This article was published in Autocar India Magazine March 2015 issue
Britain in the ’50s was a land awash with optimism. At the time, Jaguar’s XK120 was the fastest production car in the world, the Royal Aircraft Establishment had started work on the Concorde and in Norfolk, an English gent called Sir Christopher Cockerell found a way to make a ‘boat’ ride on a cushion of air. What made Cockerell’s invention even more amazing was that it could ‘float’ on land too. Strangely, around the same time, another Brit, Maurice Wilks, was also working on a car that really didn’t need roads. Greatly impressed by his ex-US Army Jeep, Wilks, then chief designer at Rover, built a much-improved English off-roader you all must have heard of – the Land Rover.
Fast forward to 2015 and some of the descendants of those illustrious machines still survive. Yes, Concorde has been relegated to the museums and Jaguar no longer has a serious contender for the title of world’s fastest production car, but the direct descendants of the original hovercraft and Land Rover are still around.
We’re sitting in one, on a lonely desolate beach somewhere not too far from Mumbai, but the hovercraft is nowhere to be seen. Then we hear it: a low propeller aircraft-like drone, coming from across the bay. It isn’t visible in the murky grey that hangs over the horizon, but we know it’s headed towards us, so we wait.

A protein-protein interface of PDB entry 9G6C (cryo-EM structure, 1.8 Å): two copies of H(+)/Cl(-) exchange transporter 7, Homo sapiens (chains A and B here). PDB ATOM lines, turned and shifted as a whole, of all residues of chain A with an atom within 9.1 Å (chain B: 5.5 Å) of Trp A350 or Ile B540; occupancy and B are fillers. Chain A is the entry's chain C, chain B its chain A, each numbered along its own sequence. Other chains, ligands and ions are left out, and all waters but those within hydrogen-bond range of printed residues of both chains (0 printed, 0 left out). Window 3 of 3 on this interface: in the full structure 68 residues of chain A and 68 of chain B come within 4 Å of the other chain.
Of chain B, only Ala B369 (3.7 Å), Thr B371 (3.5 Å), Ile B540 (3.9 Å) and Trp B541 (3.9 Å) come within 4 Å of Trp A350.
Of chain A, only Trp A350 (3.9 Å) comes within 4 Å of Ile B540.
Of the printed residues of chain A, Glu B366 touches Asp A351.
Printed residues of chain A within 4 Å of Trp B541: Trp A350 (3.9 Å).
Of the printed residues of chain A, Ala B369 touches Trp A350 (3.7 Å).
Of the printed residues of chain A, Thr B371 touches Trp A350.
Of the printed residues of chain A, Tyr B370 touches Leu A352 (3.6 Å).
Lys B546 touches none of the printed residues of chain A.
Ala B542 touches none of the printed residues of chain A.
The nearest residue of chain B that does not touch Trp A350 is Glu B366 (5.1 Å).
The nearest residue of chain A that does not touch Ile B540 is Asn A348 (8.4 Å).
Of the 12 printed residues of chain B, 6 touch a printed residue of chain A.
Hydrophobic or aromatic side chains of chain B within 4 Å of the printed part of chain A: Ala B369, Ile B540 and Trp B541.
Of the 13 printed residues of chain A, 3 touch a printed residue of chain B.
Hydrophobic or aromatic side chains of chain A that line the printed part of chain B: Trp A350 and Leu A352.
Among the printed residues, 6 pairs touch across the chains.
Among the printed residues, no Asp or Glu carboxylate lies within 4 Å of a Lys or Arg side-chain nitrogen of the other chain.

Then finally, the nose of the white sea monster breaks through, the massive props spinning wildly at the rear. And the closer it comes, the more insane it looks; jets of water erupting everywhere. ‘Pyrotechnics’ done, and play for the camera over, it drifts over the big breakers and effortlessly side-slips onto the beach.
We only truly realise how big the Griffon 8000TD is when it comes right up to us and stops, props still going bananas at the rear. More than 6 metres high, 20 metres long and weighing in at a pavement-crumbling 27 tonnes, this direct descendent of the original hovercraft is one serious piece of kit. The skirt is then deflated and a ladder thrown out. Our friends from the Indian Coast Guard disembark, all the while chuckling at our still flabbergasted expressions; “We told you it was something else,” they say. As dramatic entries go, this is as good as it gets.
Suddenly, our air-sprung vehicle, the otherwise very dramatic Range Rover Sport, looks seriously subdued. Sure, the cliff-like nose and imposing bulk can stop traffic; we absolutely love the manner in which the roofline drops towards the rear and those massive wheels look like they can munch down on anything. But here on the beach, standing next to the Griffon 8000TD, it’s toast.
We’d promised the Coast Guard a similarly fascinating vehicle; now what? Funny thing is, the sailors make a beeline for the Rangie. They pore over it, ask questions about the Terrain Response four-wheel-drive system and generally seem amazed that it is both an extreme off-roader and a luxury car, all rolled into one. “Can you really drive this thing over rocks, and even cross streams?” they ask in amazement, experiencing the sumptuous leather seats, wood panelling and deep pile carpets. Next, we demonstrate the Sport’s air suspension, lifting the hulk 310mm up on columns of highly compressed air. “Ours can be lifted a little bit higher,” the Captain says in jest, but he agrees the Sport is a hugely fascinating vehicle. Phew. Honour of the automobile industry upheld, we begin to compare and contrast our mounts.